Today is the fifth Anniversary of Occupy Wall Street. For some thoughts about that, click here.
THE BROAD crossroads where Wall Street and Broad Street come together is a beautiful space, fully the equal of medieval European plazas. Today, post-911, it’s closed to almost all traffic, because the New York Stock Exchange sits at the southwest corner of the intersection. A few weeks ago, it was the symbolic center of the NYC DOT’s Shared Streets Lower Manhattan, when one Saturday afternoon 60 blocks were designated “shared spaces,” where “Pedestrians, cyclists, and motor vehicles will share the historic streets of Lower Manhattan and motorists [were] encouraged to drive 5 mph.”
When Americans talk about shared space, someone will often say, “We’re not Amsterdam.” Well, parts of Nieuw Amsterdam / New York City make a good place to start shared space experiments. Eighty per cent of Manhattan residents don’t own a car, and only twenty per cent of Manhattan workers commute to work by private car. Then add the fact that many streets in the Financial District have restricted access: some streets are only open to residents or workers employed on the street; while other streets have tank barricades and are only open to emergency and delivery vehicles.
In the real Amsterdam, 85% of the streets today have s speed limit of 30 kilometers per hour (18.6 mph), and the other 15% have a top speed of 50 kph (31 mph). On the slower streets, pedestrian and cyclist have as much right to the street as cars and trucks, and may be anywhere on the street at any time. All of the detritus of traffic engineering—bold stripes and arrows painted on the pavement, large signs, colored bus lanes, and the like—is missing, and at the intersections, there are no stop lights, stop signs, yield signs, or crosswalks. Motor vehicles must be driven at a speed that successfully allows cars and trucks to stop for pedestrians and cyclists in the intersection.
That is “Shared Space.” That is the spirit behind the experiment the DOT tried out on Saturday, August 13, and what it hopes to try again in the future. I hope they will and therefore I make Broad Street my Street of the Day. Some of the my notes on that continue below. Continue reading
First they came for the pedestrian plazas, then they came for the Desnudas.* But the Times Square plazas that cover a few blocks of Broadway seem to have survived. And even though the plazas are full of tourists shopping at tourist traps, New Yorkers love them. Thank you Mayor Bloomberg and Commissioner Sadik-Khan.
Since 80% of Manhattanites don’t own a car and at least 75% of all New Yorkers love the street design revolution brought by Mayor Mike and his DOT Commissioner, why was the survival of the plazas ever in question? Because we all grew up in the age of the automobile and our streets are still controlled by traffic engineers, who were all taught in school that their job is to make traffic flow fast and smooth, like water in a pipe. So the evolution of the revolution can be slow. Seventh Avenue still sends a torrent of cars through Times Square (see below) and sometimes makes even The Crossroads of the World seem like an auto sewer—but the revolution is happening! Happy New Year to all and to all a good night.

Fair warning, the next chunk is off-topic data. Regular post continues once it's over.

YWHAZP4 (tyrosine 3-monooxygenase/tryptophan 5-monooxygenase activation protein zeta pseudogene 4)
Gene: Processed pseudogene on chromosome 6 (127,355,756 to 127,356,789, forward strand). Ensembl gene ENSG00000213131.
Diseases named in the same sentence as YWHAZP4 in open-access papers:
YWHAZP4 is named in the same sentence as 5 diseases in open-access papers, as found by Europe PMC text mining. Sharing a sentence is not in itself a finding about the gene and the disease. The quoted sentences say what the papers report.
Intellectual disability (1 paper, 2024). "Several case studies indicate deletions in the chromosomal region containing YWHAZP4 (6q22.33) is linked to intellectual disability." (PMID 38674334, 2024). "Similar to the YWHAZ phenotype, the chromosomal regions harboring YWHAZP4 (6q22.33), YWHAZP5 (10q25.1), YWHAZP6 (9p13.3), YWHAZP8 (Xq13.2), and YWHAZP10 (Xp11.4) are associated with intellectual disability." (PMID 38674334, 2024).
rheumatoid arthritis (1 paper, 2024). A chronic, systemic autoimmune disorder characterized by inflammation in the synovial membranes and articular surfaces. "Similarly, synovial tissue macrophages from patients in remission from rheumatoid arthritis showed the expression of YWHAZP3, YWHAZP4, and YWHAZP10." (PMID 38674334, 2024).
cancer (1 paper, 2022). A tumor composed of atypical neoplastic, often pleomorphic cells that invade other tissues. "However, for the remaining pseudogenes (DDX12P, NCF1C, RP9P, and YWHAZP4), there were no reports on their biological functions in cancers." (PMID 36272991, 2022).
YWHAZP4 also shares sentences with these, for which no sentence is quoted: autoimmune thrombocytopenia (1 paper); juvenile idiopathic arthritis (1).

* If you’re not a New Yorker, you may have to Google this.
VESTER VOLDGADE, KØBENHAVN (“West Rampart Street, Copenhagen”) is interesting both for its current condition and and its original state. It’s called “Voldgade” because like the boulevards of Paris, it was built where the old city wall stood (the French word “boulevard” comes from the word “bulwark”). As in Paris, allées were planted on the old ramparts, but in Copenhagen the result was different.
Parisian boulevards became tree-lined, symmetrical streets (planted in patterns composed of squares, the landscape architect Douglas Duany has pointed out). In an old photograph of a section of Vester Voldgade then called “Filosofgangen” (Philosopher Path), we can see that there was a street next to the tree-covered ramparts, with all the trees on the rampart side of the road in what looks like a naturalistic planting.
Photo courtesy of Galina Tahchieva @ DPZ
ALMOST ALL STREETS IN PARIS now have speed limits of 20 or 12.5 miles per hour (30 or 20 kph). The rue Norvins in Montmartre was already slower than that. Why? Not because of a city-set speed limit or police enforcement, but because of the natural design speed of the street.
The narrow roadway, the poor lines of sight, the rough cobblestones, the unforgiving stone bollards at the edge of the street, the lack of traffic signs (there’s only one, which limits cars to those belonging to residents between 3 pm and 2 am), and most of all, the free-range pedestrians in the middle of the street—these all produce a space that makes drivers unacomfortable driving quickly.
English authorities are introducing a number of shared space streets there. I haven’t seen most of them, so I can’t say much about the Sea of Change film that makes the proposal that new shared space streets in England are frequently unsafe for the blind and disabled. That’s obviously an important issue—if we are going to make slow streets that use slow speed and a lack of the traffic engineer’s separation of car and pedestrian to make safer streets, then we need to make them safer for everyone.
More streets posted at photos.massengale.com.
Also see Separated At Birth: One Santa Fe & One Western Avenue